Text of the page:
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Juliana Hatfield Sings Olivia Newton John

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An honest, uncynical homage to the 1970s hit-maker.

Image of Juliana Hatfield Sings Olivia Newton John

Back in the days of grunge, Juliana Hatfield was briefly alt-rock flavour of the month, playing the kind of MTV-friendly guitar pop that led contemporaries like Belly and the Lemonheads (for whom she briefly played bass) to relative commercial success. Since then she’s quietly gone about her business under the radar, certainly this side of the Atlantic.

All the same, even though her profile’s lower these days, it’s not without some reputational risk she’s releasing a whole album of Olivia Newton-John covers. An indie star outing themselves as a lover of cheesy pop normally requires a tongue placed firmly in cheek, but this is clearly an honest and serious labour of love. She’s struck for the pure pop heart of it with no sense of irony. The effect is akin to The Walkmen’s version of Harry Nilsson’s Pussycats, rather than, say, Arctic Monkeys farting about doing Girls Aloud.

Hopefully, she’ll forgive her audience for being unacquainted with the remoter corners of Newton John’s oeuvre. ONJ was a bigger deal in the States, but even there, some of these were only minor hits. So, realistically, there’s only one place you wanna start…

Physical sounds exactly as you would imagine. It’s a straight-up indie carbon copy, simply stripped of its more 80s signifiers. Apart from being cracking good fun, there isn’t much to add, although a scratchy guitar solo in the instrumental break takes it some nice places and if anything, Hatfield seems even more imploring than ONJ in her vocals. She *really* wants to hear your body talk.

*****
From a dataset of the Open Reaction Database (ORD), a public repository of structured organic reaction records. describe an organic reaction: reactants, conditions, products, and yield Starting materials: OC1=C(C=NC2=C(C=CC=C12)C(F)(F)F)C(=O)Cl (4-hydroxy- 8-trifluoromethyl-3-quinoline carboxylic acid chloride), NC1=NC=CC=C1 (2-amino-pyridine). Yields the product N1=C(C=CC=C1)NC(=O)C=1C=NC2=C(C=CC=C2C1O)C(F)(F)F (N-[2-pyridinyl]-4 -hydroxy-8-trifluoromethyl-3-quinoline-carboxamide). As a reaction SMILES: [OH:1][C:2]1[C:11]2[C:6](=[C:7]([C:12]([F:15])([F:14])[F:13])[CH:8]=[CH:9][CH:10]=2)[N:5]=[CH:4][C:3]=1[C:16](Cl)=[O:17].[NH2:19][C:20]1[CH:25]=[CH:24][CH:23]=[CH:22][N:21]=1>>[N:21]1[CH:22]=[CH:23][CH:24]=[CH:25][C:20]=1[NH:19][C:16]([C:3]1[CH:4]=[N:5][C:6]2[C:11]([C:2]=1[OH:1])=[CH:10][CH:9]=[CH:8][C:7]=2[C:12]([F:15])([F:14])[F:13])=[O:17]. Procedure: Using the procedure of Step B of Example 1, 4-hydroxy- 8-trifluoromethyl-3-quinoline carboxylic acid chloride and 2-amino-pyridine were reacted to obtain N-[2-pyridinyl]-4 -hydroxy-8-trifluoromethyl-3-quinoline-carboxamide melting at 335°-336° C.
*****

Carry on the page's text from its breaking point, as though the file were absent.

As for the other big hitters, Hopelessly Devoted To You is also played admirably straight. Hatfield doesn’t quite manage the same emotional peaks and troughs that ONJ does, but it’s an honourable attempt and a reminder of the song’s lilting loveliness. Xanadu is also always a welcome musical visitor. You’re on a hiding to nothing trying to replicate the Jeff Lynne lushness, but this isn’t a bad effort. Hatfield sounds suitably ecstatic with her vocals, even if the top notes sound a stretch. 

Delving deeper into the catalogue, I Honestly Love You (a US number one) and its reprise version bookend the album, which makes sense. Its slow-build lends itself to opening and closing. Suspended In Time‘s understated melody and minor chords are perhaps the most natural fit for Hatfield, making it the most fully-realised cover here. Have You Never Been Mellow (another US number one that didn’t register here) pushes it close in that regard. 

In all cases, the purity of the melodies survive any roughing up the guitars give them, aided in no small part by Hatfield’s vocals, which were always gentle by rock standards.

A Little More Love‘s dirty power-chords sound a bit more like parody, but she rescues it by nailing the chorus with sincerity. And the strut of Totally Hot shows another side of ONJ, coming over like late 90s Sheryl Crow.

This album’s niche, then, but not pure gimmick. You might need to love both women to truly love this album, but you wouldn’t be disappointed if you were a fan of either, or even a curious bystander. Respect to Hatfield for being so hopelessly devoted to Newton-John and full marks for the cover art which does a good job of capturing the vibe.

/ @peaky76


Robert is the Managing Editor of The Wee Review and has been writing for the site since early 2014. Previously, he was manager of the Yorkshire arts website, digyorkshire. He pays bills by working for a palliative care charity and lives in Edinburgh.

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